Sitka’s airport terminal is overdue for a much-needed expansion, and the city anticipates that federal funding will help get the project off the ground this fall.
City engineer Michael Harmon recently updated the Sitka Chamber of Commerce on some of the ideas going into the updated terminal.
Sitka’s airport terminal is far behind the times. There’s not enough room for anything in the building, from a secure passenger departure lounge, to a place for the TSA to screen luggage.
The departure lounge is probably where most people register the building’s inadequacies. Harmon said this is a priority.
“We want to expand the departure lounge and hold room,” said Harmon. “ I think all of us who go through that airport, especially in the summer, realize how that whole room is just woefully undersize. We had to remove a lot of the seating just so we have room for standing room-only. We have days where that room can be over 90 degrees, and folks just can’t tolerate it and have to leave which is very challenging given its security. It’s probably the area most notable as a passenger that you would notice going through our airport as a deficiency.”
Harmon says the plan is to create a much larger departure lounge, with all the trimmings.
“Large restrooms up here,” he said, pointing to the two-storey addition dedicated to departures. “We have an area to lease out for a lounge and concession space very similar to what you’d see in the Ketchikan or Juneau airports. You’ll get food while you’re in there.”
The State of Alaska owns Sitka’s airport; the City of Sitka owns the terminal building. Harmon said that a major renovation is possible because the state has agreed to partner with the city to improve the building, and there is also money expected from the Federal Aviation Administration. The total project will come in at about $40 million.
There are several other major problems in the current facility that the renovation will address. The baggage claim is small, and arriving passengers who’ve retrieved their bags have to navigate back to the main door through departing passengers who are checking in.
It’s called cross-traffic, and a much larger claim area – and a new exit – should fix it.
“We have the room to put in an L-shaped baggage belt and when you put the shape to it, it significantly lengthens the belt,” Harmon said, “which translates to more ability for passengers – more length – for them to pull bags from and be more efficient.”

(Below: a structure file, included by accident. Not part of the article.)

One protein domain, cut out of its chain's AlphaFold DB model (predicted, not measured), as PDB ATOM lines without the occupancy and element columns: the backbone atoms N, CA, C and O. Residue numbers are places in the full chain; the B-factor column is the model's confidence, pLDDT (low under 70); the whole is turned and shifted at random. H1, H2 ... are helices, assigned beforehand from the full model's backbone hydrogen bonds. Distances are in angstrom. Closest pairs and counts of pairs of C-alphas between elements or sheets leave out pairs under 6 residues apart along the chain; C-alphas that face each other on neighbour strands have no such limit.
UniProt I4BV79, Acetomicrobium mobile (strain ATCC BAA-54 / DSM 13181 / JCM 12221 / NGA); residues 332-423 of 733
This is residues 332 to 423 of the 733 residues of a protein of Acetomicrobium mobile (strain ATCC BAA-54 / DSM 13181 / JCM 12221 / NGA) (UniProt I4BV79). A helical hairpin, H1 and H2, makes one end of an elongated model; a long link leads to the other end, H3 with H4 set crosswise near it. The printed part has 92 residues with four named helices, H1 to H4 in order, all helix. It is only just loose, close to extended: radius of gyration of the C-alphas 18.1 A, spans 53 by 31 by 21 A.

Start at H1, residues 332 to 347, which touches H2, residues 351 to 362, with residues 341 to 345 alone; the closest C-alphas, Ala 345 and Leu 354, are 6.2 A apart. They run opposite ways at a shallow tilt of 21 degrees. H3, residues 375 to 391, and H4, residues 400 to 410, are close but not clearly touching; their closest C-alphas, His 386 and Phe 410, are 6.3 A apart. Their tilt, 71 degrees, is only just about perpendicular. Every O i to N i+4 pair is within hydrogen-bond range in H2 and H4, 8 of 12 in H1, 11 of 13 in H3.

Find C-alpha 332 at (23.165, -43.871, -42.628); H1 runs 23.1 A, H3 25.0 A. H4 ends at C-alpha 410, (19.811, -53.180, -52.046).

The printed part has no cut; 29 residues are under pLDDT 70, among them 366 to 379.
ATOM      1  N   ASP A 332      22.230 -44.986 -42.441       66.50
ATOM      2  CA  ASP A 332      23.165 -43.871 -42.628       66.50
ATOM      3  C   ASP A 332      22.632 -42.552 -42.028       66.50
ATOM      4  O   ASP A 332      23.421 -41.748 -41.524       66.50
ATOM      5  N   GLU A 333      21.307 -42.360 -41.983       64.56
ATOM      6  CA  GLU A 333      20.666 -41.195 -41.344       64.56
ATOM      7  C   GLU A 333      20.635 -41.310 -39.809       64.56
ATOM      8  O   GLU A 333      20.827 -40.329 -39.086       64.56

The basic plan is to build a two-storey addition to the east of the existing terminal building. There will be a glass skybridge connecting the new building to the old, which will be remodeled to eliminate departures, and focus instead on arrivals. The skybridge will connect to the existing jetbridge, and could be expanded should another airline come into Sitka and want to use another jetbridge.
Currently, only Alaska Airlines uses the jetbridge, and Delta uses ground boarding.
The addition will limit the view from the Nugget Restaurant somewhat, but Harmon says there are possibilities for improvement there as well.
“The gift shop area still remains the same and the Nugget Restaurant remains the same,” said Harmon. “The funding that we’re receiving is not eligible to make any improvements to those private concession areas. It’s really up to the concessionaires to make improvements … certainly the restaurant has an opportunity in the future if they wanted to, to expand out a little further here to get closer to that frontage view, which will be a little bit tunneled as this is laid out. They could also possibly go up two storey and then all the way out, getting close to that glassed-over jet bridge connection here that we have. And that’s why we have it glass. So there’s a lot of transparency and visibility through that for the Nugget if they do want to expand.”
Harmon says work on the addition could begin as early as this fall, pending federal funding, which is expected in August. The local burden on taxpayers is negligible, Harmon says, unless you fly. To get the ball rolling, the city issued just over $4 million in revenue bonds in 2019 to begin the planning process. The bonds are paid for by a PFC – a passenger facility charge – on airfares to and from Sitka.
But everyone else is paying the PFC too.
“It’s a little over $6 on each ticket that you purchase, coming and going for the airport,” Harmon said. “So every time you travel, you pay a little bit into this $4 million, but other than that there’s little tax burden for Sitka.”
If all goes according to schedule, Sitka’s airport terminal expansion will be completed by the end of 2025.